Matt has attended the Boston area Math Circle for the last two years, since grade 6. It's the best thing that's happened to him in math. Its website is: http://www.themathcircle.org
The Boston area Math Circle is non-competitive; it does not prepare students for math competitions of any kind. The Bay Area Math Circle, however, does prepare students for competitions, all the way to the Olympiads. I would assume that it therefore appeals to a different kind of students. The Boston-area Math Circle is not connected to a single school or district, but attracts students from all over the Boston area.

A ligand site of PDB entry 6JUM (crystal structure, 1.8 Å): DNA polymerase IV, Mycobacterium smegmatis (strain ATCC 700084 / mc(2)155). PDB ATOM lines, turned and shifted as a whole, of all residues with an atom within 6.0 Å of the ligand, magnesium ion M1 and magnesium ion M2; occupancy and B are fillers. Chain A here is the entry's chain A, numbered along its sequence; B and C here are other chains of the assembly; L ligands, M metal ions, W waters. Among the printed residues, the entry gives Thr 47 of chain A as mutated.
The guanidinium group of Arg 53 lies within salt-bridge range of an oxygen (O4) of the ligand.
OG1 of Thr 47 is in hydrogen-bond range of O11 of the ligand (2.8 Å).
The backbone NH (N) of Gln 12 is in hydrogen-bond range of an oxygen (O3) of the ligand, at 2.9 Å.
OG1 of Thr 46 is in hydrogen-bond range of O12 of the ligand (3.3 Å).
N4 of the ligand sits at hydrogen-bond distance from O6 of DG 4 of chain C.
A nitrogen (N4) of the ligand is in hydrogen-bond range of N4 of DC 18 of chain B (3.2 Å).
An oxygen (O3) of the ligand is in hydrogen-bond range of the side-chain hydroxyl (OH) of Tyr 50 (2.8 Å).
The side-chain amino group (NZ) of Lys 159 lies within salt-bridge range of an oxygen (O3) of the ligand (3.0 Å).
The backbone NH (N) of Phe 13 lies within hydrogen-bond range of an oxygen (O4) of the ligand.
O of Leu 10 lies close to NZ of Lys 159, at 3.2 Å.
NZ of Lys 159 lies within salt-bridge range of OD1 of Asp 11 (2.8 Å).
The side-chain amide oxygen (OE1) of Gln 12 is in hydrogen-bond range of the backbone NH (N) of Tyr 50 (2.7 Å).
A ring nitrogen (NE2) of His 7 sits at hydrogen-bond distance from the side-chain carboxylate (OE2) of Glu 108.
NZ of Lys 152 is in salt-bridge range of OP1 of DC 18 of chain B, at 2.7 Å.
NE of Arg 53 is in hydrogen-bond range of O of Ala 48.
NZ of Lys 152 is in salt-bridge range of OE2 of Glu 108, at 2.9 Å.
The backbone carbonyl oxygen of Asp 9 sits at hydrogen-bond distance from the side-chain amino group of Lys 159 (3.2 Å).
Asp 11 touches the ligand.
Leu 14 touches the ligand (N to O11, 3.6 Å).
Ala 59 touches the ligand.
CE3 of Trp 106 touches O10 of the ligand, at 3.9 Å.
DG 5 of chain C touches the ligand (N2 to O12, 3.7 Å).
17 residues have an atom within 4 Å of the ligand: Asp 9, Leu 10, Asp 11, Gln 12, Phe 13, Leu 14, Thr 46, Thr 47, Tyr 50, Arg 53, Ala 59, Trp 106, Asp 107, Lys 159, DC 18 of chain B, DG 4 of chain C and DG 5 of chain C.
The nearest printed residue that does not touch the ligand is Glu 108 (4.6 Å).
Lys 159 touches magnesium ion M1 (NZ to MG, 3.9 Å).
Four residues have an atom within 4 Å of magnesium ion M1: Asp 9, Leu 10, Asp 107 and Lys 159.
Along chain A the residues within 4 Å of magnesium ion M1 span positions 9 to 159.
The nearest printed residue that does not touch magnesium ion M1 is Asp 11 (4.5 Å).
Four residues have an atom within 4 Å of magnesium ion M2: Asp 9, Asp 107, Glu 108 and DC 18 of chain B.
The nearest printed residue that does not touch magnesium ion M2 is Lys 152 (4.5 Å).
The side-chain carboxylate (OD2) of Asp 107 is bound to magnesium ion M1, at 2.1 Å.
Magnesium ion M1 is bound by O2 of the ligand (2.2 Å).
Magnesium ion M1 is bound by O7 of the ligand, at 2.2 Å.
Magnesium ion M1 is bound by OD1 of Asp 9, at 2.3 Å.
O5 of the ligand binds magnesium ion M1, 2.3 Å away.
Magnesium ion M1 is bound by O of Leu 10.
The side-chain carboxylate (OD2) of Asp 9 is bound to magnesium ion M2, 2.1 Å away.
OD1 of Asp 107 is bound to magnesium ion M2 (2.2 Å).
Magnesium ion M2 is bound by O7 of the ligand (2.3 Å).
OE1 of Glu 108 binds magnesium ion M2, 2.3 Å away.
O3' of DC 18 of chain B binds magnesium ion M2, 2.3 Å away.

There are weekday classes (one hour) and sunday morning sessions (3 hours divided into 3 segments). There is no homework.
The topics covered by the Boston area Math Circle are outside the regular curriculum. Topics have ranged from "Are There Numbers Between Numbers?", The Euclidean Algorithm, Linear Functions (for 5-7 years olds) to Cantorian Set Theory, Random Walks, Min/Max Problems (for 7-9 and 9-11 years olds) to Pythagorean Triples, Concurrency and Collinearity (10-11 years olds, no algebra) to Projective Geometry, Complex Analysis, Combinatorial Geometry (15-17 years olds with good algebra and geometry). The list of topics is quite long. Typically, one topic is covered in ten one-hour sessions, coinciding with local universities' academic calendars.
Some of the problems appear in James Tanton's Solve This (MAA, 2001). Tanton is one of the three Math Circle organizers.